Den man. 16. mar. 2020 kl. 20.29 skrev Mike Schinkel <email@example.com>:> > Hi all, > > Seeing people referencing former RFCs that failed when someone brings up an RFC (which is a good thing to reference, BTW) I am finally compelled to comment in hope there would be will to improve it. > > When court justices rule on important decisions they write opinions, or join with the majority or minority opinion. That way judges and others in the future can know why things were decided a certain way. > > However in PHP we have no way of knowing why people voted against a proposal except maybe for those very few who commented negatively on the mailing list. Which is far from concise and frequently not conclusive. > > It is a real shame that the PHP voting process has no way to capture a concise description of why people voted against an RFC. A "No" vote could mean any of the following, or something completely different, and their reasons are really important when it comes to future consideration of the same issue: > > 1. I hate the idea and never want to see it in PHP > 2. I'm okay with the idea but > a. I have a small issue with "x" > b. I have a big issue with "y" > c. I prefer to see it implemented using "z" approach instead > 3. I love the idea but > a. Can't support it given "x" > b. I want it to be implement using "y" approach instead > 4. We can't do this until we do "x" first > 5. We should do "x" instead > 6. Or who knows what other reason? > > Would it be possible to add a feature when voting were people either need to type in a one to two sentence reason why they voted "no" on a proposal OR select from the reasons that others have already given when voting down the specific RFC? > > If we had that we could list the reasons and the number of votes that choose those reasons on the RFC for historical purposes.I am not gonna personally answer a survey everytime I vote against a feature. This is why we have a discussion period to raise issues, of course not everyone will raise all their concerns to each and every RFC (me included, take the annotation RFCS posted over the years, they are awesome but the one thing I dislike is the syntax). I doubt everyone have time to go in details and understand to the teeth what each and every feature does. I instead recommend that you look at Dan Ackroyd's repository which he linked in his reply. Similar to him, I'm also fairly against the development of such a feature. -- regards, Kalle Sommer Nielsen firstname.lastname@example.org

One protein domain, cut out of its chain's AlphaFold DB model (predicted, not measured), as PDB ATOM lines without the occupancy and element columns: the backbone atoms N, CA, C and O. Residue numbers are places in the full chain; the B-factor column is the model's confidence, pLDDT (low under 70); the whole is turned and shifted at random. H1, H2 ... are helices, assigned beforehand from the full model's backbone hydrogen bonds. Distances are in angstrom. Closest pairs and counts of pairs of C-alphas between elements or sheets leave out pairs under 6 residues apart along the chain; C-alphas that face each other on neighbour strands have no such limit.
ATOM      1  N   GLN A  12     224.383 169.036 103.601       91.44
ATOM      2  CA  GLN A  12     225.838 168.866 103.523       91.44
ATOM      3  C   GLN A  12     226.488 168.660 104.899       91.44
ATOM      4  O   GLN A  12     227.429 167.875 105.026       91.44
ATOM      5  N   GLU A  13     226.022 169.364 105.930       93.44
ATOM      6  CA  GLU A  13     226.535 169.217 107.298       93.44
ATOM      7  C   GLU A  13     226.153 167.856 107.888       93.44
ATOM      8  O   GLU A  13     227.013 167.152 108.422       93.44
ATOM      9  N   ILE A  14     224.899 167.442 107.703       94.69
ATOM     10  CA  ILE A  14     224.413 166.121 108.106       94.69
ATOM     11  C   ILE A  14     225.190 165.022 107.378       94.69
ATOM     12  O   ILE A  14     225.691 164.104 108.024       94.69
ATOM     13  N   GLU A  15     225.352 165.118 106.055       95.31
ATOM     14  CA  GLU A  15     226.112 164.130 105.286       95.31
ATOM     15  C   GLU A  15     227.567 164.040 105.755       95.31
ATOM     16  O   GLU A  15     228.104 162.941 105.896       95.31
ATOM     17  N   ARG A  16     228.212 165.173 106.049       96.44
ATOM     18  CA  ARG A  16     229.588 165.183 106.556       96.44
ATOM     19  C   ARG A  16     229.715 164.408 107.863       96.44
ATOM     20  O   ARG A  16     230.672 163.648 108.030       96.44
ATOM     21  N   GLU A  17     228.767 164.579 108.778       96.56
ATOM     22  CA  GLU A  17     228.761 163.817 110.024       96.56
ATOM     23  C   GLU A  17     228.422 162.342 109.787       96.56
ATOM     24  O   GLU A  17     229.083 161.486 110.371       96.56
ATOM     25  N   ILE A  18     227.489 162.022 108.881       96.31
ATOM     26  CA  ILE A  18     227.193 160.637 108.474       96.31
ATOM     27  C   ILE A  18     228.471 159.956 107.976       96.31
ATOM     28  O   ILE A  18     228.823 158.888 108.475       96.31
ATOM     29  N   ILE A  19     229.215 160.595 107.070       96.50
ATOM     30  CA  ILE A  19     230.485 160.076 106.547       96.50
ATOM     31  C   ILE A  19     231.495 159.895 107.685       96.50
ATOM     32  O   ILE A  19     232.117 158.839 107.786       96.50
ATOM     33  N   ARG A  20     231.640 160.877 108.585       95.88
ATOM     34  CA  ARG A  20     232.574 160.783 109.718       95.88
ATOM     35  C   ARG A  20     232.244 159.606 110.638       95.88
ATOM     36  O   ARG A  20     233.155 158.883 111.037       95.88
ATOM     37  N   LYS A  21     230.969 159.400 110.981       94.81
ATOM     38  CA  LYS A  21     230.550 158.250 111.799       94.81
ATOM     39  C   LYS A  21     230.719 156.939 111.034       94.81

On 18/03/2020 23:22, Kalle Sommer Nielsen wrote:> I am not gonna personally answer a survey everytime I vote against a > feature. This is why we have a discussion period to raise issues, of > course not everyone will raise all their concerns to each and every > RFC (me included, take the annotation RFCS posted over the years, they > are awesome but the one thing I dislike is the syntax). I doubt > everyone have time to go in details and understand to the teeth what > each and every feature does.If a person doesn't have the time or inclination to read into the details of an RFC, and also doesn't have time or inclination to engage in discussion about it, and also doesn't have the time or inclination to give even the briefest of justification about why they are casting their vote a particular way to help inform future discussion... Well, they shouldn't be casting a vote in the first place. That's not to suggest everyone should need to be able to analyse the patch line by line, but if a person is cleary *that* disengaged then IMO they should do the honourable thing and refrain from voting. MR.